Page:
Two earlier posts (7/9/20 and 8/20/20) were published in the Scrub Blog and this is Part 3 of that series.
Authors: Joe Gentili and Fred Lohrer
Richard Archbold personally led three expeditions to the island of New Guinea during the 1930s. The third of these expeditions took place from 1938-39 and was a watershed moment in the history of 20th century Pacific Exploration, which brought Archbold and crew to the world’s attention. Thousands of specimens were collected for the American Museum of Natural History. These have been studied for decades, including recent work done by Dr. Lauren Oliver, a frog researcher at the Museum. “Oliver utilized other museums’ collections as well the Museum’s own extensive records. These include many specimens from the Museum’s pioneering 1930s expeditions to the interior of New Guinea…sponsored by Museum supporter Richard Archbold. Information from Archbold’s expeditions not only added to Oliver’s research, but also helped guide her to sites she could revisit decades later to collect further frog specimens,” according to a 2016 Museum article.
The third expedition led to fame for Archbold for two main reasons aside from the staggering number of biological specimens collected. Firstly, he was celebrated for a major anthropological discovery. “On June 23, 1938, during a reconnaissance flight between the coast and alpine Lake Habbema, Richard Archbold discovered the Balim Valley. Approximately 5,000 – 5,500 feet above sea level, in Netherlands New Guinea (Irian Jaya, now Papua Province of Indonesia), 60,000 natives were living in an unknown valley of the Balim River on the north slope of the Snow Mountains,” says Archbold Emeritus Librarian Fred Lohrer. Other populations of Native peoples were known throughout the island but on this date Archbold was the first person not born on New Guinea to see this large civilization and observe what they had constructed.
Secondly, Archbold and crew made a variety of aviation achievements in his plane Guba II. This was at a time when air travel was dominating the public consciousness and imagination. In his PBY-2 Catalina Flying Boat, sometimes flying solo, and sometimes with his crewmembers in tow, Archbold reached many aviation milestones. Fred Lohrer described some of these exploits, “In July 1938, in Guba II, Archbold landed and took off from Lake Habbema, Netherlands New Guinea, a height of 3225 meters (10,580 feet) above sea level. This is the highest elevation that a seaplane lifted off from. In 1938-1939, he and crew completed the first flight around the world at its widest diameter, approximately at the equator.” This flight includes three ‘firsts’ as noted in the attached chart. The trip was accomplished in eight distinct legs beginning in 1938; however, most of the legs took place during a five-week period from late May until early July 1939. The feat was celebrated widely at the time in countless newspaper and magazine articles as well as in newsreel footage.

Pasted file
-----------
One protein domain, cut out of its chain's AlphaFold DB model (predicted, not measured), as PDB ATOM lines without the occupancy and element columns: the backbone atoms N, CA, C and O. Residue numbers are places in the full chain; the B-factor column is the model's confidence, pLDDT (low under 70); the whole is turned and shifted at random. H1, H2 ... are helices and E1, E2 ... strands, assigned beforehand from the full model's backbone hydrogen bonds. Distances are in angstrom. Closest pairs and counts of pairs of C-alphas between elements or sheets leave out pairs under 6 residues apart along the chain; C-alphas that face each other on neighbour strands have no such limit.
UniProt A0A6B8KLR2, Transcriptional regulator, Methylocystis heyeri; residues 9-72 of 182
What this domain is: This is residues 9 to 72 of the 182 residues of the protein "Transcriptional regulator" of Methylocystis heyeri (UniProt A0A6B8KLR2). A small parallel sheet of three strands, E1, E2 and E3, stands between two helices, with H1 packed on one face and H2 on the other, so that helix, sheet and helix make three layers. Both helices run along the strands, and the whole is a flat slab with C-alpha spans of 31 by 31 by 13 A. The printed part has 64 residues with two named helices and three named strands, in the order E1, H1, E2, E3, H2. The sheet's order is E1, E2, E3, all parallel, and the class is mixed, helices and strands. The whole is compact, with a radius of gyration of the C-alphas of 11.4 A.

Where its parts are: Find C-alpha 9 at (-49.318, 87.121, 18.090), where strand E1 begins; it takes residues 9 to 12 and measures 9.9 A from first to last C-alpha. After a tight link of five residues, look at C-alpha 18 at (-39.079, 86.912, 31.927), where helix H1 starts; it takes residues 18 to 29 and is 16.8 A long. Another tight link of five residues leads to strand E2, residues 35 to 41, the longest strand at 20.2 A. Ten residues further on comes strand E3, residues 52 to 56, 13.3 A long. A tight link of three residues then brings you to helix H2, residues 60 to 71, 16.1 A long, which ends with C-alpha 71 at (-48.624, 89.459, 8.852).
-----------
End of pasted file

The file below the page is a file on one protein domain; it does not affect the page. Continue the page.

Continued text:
Archbold wrote about the expedition for National Geographic Magazine, which published a 29-page photo essay in its March 1941 Issue. He stated in the article that, “The decision to fly home by the longest way came about while Guba was in Sydney for supplies. The Commonwealth of Australia and the British Government had been interested in a proposal made by Captain P.G. Taylor to survey an aerial route across the Indian Ocean…Taylor was commissioned to find a ship, but none suitable for so long a journey were available until the Guba arrived in Sydney. This would give us an opportunity to circle the globe near its greatest circumference and to pioneer in unknown skies.”
Richard Archbold kept a variety of artifacts from his time in New Guinea and Lohrer wrote, “There were 50-100 black & white 4”x5” photos from the second and third New Guinea expeditions in envelopes. They were floating around when I arrived at the Station [in 1972], perhaps in the ‘Museum,’ where Richard Archbold had a desk, and where he set type for the specimen labels when he was the collections manager for all the biological collections. I had the idea that they were contact prints sent to him as a sample of the photos published in the American Museum of Natural History Bulletin Account of the expedition.”
Part 4 of the series will consider the expeditions Richard Archbold sponsored in the 1950s and 1960s after permanently moving to Highlands County, Florida and establishing Archbold Biological Station in 1941.